11. Difficulty concentrating, remembering, making decisions.
  12. Persistent physical symptoms that do not respond to treatment, such as headaches, digestive disorders, and chronic pain.
  13. Deterioration of social relationships.
Looking at this list of symptoms, I was able to identify numbers 1, 2, 3, 5, 7, and 10 to some degree in myself.

One of the signs of depression is a loss of interest in things once enjoyed.  Writing was a passion of mine, but I've been unable to bring myself to write anything (other than things I've had to do, such as sermon prep, assignments, and the like) for the past year.  The same has gone for reading (I've always been a voracious reader).  Having said that, the fact that I am writing this is perhaps a sign that I've turned the corner?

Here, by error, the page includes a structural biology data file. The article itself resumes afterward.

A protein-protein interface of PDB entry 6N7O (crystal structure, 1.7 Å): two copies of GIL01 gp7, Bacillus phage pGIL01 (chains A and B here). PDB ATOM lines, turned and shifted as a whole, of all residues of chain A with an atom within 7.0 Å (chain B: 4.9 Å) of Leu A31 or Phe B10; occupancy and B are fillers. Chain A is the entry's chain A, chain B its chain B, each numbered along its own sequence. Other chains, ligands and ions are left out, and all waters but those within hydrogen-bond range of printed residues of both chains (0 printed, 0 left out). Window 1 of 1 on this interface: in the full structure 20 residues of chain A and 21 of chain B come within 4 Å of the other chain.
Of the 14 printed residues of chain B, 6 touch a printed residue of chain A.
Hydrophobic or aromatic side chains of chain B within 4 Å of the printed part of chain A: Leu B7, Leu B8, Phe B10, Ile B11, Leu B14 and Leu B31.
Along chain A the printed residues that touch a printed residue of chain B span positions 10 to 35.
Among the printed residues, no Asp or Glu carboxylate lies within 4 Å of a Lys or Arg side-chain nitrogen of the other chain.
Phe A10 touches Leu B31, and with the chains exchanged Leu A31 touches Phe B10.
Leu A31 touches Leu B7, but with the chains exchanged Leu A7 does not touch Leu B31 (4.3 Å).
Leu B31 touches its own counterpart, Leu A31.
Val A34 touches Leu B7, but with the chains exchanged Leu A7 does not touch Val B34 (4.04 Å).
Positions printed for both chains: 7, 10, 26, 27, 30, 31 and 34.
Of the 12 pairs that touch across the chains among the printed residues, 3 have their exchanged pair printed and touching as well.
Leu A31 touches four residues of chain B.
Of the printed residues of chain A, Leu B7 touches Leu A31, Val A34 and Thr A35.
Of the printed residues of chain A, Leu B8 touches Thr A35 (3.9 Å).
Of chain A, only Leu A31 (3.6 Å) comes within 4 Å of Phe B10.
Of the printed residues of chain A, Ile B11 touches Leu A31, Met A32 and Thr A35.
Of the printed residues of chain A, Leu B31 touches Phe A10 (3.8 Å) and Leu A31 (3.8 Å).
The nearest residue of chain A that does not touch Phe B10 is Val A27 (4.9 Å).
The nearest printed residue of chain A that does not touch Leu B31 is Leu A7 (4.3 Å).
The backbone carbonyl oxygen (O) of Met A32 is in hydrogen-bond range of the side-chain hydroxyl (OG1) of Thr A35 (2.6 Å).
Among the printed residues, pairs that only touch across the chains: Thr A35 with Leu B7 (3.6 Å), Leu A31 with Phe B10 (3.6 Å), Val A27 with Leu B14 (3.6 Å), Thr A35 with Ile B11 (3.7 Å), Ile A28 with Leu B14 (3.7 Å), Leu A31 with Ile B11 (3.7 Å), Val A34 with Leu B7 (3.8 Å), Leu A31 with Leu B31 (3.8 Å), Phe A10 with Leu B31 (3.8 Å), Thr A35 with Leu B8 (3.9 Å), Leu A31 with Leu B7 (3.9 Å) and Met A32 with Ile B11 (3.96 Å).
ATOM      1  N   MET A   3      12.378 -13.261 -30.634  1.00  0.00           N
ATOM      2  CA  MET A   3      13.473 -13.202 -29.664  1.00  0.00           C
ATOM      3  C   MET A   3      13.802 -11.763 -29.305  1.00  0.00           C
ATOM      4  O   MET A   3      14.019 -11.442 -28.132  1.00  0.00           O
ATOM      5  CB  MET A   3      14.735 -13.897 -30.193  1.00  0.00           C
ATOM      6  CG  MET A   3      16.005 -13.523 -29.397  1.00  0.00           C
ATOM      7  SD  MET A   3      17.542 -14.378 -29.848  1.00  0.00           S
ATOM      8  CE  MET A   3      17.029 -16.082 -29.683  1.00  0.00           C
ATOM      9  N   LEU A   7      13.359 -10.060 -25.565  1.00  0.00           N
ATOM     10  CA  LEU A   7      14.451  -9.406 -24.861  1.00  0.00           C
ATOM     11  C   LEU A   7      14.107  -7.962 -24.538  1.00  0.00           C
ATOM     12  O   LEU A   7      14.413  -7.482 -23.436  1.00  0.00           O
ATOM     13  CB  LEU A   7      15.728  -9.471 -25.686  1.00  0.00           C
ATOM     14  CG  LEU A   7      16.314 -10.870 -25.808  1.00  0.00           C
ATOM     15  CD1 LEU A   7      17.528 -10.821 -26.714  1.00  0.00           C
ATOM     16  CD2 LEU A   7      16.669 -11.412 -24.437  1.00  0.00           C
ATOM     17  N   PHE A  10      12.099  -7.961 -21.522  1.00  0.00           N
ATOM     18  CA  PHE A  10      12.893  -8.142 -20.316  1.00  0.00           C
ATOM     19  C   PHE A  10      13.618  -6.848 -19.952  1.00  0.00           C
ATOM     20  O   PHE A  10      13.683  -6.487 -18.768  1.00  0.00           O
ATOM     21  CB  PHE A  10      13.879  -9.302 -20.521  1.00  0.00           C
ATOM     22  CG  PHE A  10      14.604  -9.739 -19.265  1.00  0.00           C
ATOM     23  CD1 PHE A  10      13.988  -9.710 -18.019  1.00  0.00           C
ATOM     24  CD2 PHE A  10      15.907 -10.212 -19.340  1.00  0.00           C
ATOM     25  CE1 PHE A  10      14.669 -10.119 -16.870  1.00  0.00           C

In the same way that one seeks medical attention when experiencing physical symptoms, I have sought the help of a professional in dealing with the issues that I've been facing. With that support, as well as the support of family, friends, and colleagues, I'm beginning to see some light at the end of the tunnel.

Through all of this, God has been so merciful.  Looking at Scriptures, I was surprised (yet relieved) to find that there were a number of Bible "heroes" who went through similar depths of despair at times - David, Job, Isaiah, Paul, and even Jesus himself (to name but a few).  It is the knowledge that Jesus in particular had such moments - the garden of Gethsemane, and his feeling of desolation on the cross come to mind - that give me the comfort that I am not alone in this.

Over the next few weeks I'll be exploring some of the things that put me in this state, using the medium of writing to help me process each event as a means of healing.  It is my hope and prayer that by being open about this, I can somehow help others find healing as well.  If that can happen, I'll be able to see God's purpose in all of this.

Irrespective, God remains faithful.